The current Covid – 19 pandemic appears to be unprecedented in several respects on the back of two major convergences, namely; a) obtaining technological advancements and b) polarities in global relations.
The ease and speed of global travel means that epidemic diseases could easily evolve into pandemics owing to technologically enhanced human mobility. A communicable disease originating in any one country could now easily spread to other countries in a short space of time. The Covid-19 pandemic has amply demonstrated this. Similarly, advances in communication and information transmission systems mean that information can move quickly across the world. Anyone with a basic gadget such as a smart phone, can now easily access non-classified information at the touch of a screen. What is known in one area, easily becomes common knowledge. The internet has generated a novel culture of news and information consumption on a scale never seen before.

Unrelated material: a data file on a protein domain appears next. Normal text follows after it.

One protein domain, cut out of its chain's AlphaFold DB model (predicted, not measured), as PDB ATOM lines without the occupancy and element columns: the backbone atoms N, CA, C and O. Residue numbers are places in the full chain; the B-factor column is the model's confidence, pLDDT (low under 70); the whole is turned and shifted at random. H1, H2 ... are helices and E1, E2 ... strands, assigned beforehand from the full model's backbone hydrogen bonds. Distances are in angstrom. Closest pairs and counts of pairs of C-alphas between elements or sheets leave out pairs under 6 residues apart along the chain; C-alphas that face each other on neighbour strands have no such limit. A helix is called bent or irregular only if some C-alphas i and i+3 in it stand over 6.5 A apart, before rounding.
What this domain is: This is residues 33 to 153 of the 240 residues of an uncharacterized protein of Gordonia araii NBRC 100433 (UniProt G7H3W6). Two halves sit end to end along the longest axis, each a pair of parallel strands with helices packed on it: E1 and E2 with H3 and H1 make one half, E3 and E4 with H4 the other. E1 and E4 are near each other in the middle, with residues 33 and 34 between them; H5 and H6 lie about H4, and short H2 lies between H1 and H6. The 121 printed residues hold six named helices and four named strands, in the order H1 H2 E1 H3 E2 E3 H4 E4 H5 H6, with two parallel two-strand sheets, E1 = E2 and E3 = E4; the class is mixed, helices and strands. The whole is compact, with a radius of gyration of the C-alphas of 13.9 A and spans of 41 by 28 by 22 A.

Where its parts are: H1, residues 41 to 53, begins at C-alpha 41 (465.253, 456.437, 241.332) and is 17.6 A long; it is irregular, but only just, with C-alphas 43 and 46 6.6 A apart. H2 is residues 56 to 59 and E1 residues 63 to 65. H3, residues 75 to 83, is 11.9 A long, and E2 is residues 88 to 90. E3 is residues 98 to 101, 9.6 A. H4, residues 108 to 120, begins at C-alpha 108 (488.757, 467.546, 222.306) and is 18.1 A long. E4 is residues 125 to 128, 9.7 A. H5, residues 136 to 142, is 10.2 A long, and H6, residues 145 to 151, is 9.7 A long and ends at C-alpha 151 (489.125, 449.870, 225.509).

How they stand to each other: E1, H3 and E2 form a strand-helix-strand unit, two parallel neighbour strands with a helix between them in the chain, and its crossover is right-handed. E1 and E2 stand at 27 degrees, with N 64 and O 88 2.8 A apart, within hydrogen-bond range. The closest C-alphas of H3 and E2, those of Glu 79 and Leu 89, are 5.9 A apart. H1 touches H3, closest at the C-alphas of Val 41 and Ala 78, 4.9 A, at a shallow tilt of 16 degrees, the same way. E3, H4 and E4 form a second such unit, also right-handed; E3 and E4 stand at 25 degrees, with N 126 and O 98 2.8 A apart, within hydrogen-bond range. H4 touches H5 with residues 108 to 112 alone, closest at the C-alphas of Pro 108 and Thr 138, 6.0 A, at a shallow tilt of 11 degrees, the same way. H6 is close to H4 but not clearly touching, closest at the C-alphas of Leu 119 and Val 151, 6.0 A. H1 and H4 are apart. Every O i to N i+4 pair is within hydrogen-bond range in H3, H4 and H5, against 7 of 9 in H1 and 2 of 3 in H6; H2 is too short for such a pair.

In the same vein, the possibilities of what humans can do to themselves and to others using the latest cutting-edge technology generate real fears of possible unethical uses of such knowledge. Consequently, suspicions are raised of new forms of quiet warfare that leave no footprints in the sand. The articles in this issue of the Fountain Journal of Interdisciplinary Studies (FJIS) do relate to these issues but move beyond them to underscore the preeminent, basic human instincts of collective survival, even though the context remains Zimbabwean.